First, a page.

Eating While on the Road by Crystal Anthony
Whenever I fly to races, I’m always curious to see whether or not my bag full of food gets pulled off the screening belt for inspection. Half of the time the TSA agent gives it a curious glance and then passes it along. The other half of the time I have to wait while an agent pulls out and swabs my Enduro Bites, Beta Red powder, frozen smoothie, dates (which they invariably call prunes!), pre-made stir-fry, and other assorted goodies.
A very large chunk of my travel preparation includes chopping, bagging, and freezing food! I like to know that I have nutritious food handy when I travel, and that my race day meals are familiar and good quality. When you are not driving to a race venue directly from home, planning ahead to make sure you have all your meals covered can be time consuming, but here are a few tricks I’ve used over the years:
Freeze your Pre-Race Beta Red Smoothie! If you are flying and will be staying in a hotel without your trusty blender, pre-make your smoothie and freeze it. You can bring it through security as long as it is frozen solid. Just be sure to take it out and put it directly into a bin, and do expect to be questioned about it, but they’ll let you take it through!
Bring dry oatmeal in a ziplock bag. I pre-mix it with pumpkin seeds, hemp seeds, dried fruit, coconut, cinnamon and a dash of salt. Then when you go to the airport coffee shop for your morning espresso, ask for a cup of hot water on the side, and mix your dry oatmeal into the cup and let it soak until ready. Bananas and individual nut butter packets are also good things to have on hand.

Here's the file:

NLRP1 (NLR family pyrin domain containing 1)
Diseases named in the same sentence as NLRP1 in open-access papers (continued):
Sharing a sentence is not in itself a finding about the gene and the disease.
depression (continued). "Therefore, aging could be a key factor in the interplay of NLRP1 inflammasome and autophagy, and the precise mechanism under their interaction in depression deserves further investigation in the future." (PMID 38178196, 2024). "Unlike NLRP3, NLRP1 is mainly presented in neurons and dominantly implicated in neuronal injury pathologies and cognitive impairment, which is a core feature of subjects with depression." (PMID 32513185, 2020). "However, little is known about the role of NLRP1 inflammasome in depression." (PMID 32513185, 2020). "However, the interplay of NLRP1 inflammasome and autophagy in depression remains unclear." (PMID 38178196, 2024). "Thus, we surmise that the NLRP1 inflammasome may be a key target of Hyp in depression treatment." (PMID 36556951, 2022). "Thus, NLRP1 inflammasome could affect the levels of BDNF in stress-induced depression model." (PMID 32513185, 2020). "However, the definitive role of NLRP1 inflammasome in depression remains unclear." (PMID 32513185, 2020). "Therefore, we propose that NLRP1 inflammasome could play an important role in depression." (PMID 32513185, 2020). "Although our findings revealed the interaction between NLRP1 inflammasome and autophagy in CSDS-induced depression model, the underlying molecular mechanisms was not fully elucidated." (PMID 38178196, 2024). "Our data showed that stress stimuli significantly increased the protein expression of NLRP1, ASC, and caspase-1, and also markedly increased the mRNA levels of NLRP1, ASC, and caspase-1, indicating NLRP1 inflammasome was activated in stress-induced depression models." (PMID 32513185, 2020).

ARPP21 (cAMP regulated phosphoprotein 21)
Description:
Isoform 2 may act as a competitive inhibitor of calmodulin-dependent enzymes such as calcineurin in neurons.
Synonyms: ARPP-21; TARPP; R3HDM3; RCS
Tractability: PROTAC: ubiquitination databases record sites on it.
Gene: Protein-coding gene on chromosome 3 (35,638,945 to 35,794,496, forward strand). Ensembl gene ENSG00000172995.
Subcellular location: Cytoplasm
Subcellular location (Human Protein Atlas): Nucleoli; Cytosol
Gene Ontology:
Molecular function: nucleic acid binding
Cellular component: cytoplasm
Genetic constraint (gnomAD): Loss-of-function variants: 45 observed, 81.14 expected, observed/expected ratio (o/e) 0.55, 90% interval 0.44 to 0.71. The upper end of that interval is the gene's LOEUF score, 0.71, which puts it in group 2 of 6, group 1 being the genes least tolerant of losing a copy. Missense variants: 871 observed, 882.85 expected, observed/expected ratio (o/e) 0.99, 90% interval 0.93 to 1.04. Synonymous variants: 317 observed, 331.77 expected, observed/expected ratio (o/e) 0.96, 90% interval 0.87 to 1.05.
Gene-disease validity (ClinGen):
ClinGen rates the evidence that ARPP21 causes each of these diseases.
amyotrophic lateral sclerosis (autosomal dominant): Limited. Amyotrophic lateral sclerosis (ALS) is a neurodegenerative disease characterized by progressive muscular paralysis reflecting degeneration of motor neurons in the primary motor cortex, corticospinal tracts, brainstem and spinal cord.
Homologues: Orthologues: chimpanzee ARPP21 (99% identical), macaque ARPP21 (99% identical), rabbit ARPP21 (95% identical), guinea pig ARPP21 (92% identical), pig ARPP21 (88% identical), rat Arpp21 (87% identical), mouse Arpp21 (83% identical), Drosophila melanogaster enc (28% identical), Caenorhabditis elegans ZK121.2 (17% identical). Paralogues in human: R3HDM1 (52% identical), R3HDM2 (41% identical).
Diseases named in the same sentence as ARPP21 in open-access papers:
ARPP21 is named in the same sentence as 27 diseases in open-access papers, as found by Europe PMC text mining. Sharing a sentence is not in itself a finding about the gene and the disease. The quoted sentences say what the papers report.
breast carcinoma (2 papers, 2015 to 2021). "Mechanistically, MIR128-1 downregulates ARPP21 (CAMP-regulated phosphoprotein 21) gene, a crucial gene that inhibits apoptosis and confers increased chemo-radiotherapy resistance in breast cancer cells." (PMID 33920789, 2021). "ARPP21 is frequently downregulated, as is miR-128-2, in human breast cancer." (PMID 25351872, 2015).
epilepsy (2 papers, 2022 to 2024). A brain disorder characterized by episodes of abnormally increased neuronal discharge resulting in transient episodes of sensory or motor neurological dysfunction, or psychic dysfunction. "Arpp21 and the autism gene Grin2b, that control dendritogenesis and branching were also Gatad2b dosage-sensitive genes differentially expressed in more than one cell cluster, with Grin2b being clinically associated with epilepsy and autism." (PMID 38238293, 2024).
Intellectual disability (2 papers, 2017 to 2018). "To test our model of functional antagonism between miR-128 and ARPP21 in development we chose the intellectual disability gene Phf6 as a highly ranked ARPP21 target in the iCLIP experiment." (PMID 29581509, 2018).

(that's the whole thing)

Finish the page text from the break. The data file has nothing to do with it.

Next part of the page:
Vegetables and clean protein are often the toughest things to acquire when traveling, so I usually chop a bunch of veggies and sauté them, along with chicken or turkey or salmon, and bring them in rubbermaid containers.
Warning -- food prep in progress!
Simple and repetitive is ok when you travel. Variety in what you eat is definitely ideal in your daily life - getting a range of colors of vegetables, and mixing up lots of different whole foods based on seasonal availability keep your diet interesting and makes sure you’re getting the spectrum of nutrients. However, there’s a lot to think about when you travel and race, so having a usual race day fare means hat you can whip through the grocery store en route from the airport to your Airbnb so you can get some sleep! My grocery list:
Use Google Maps to locate quality supermarkets in advance of your visit. See which ones are on your way from the airport to the hotel, or from the hotel to venue, and which are open late if you have an evening flight. Since I often return to the same races year to year, I already know where the local co-ops or Whole Foods are in pretty much every cycling event city!
Photo by by Owen Brenneman
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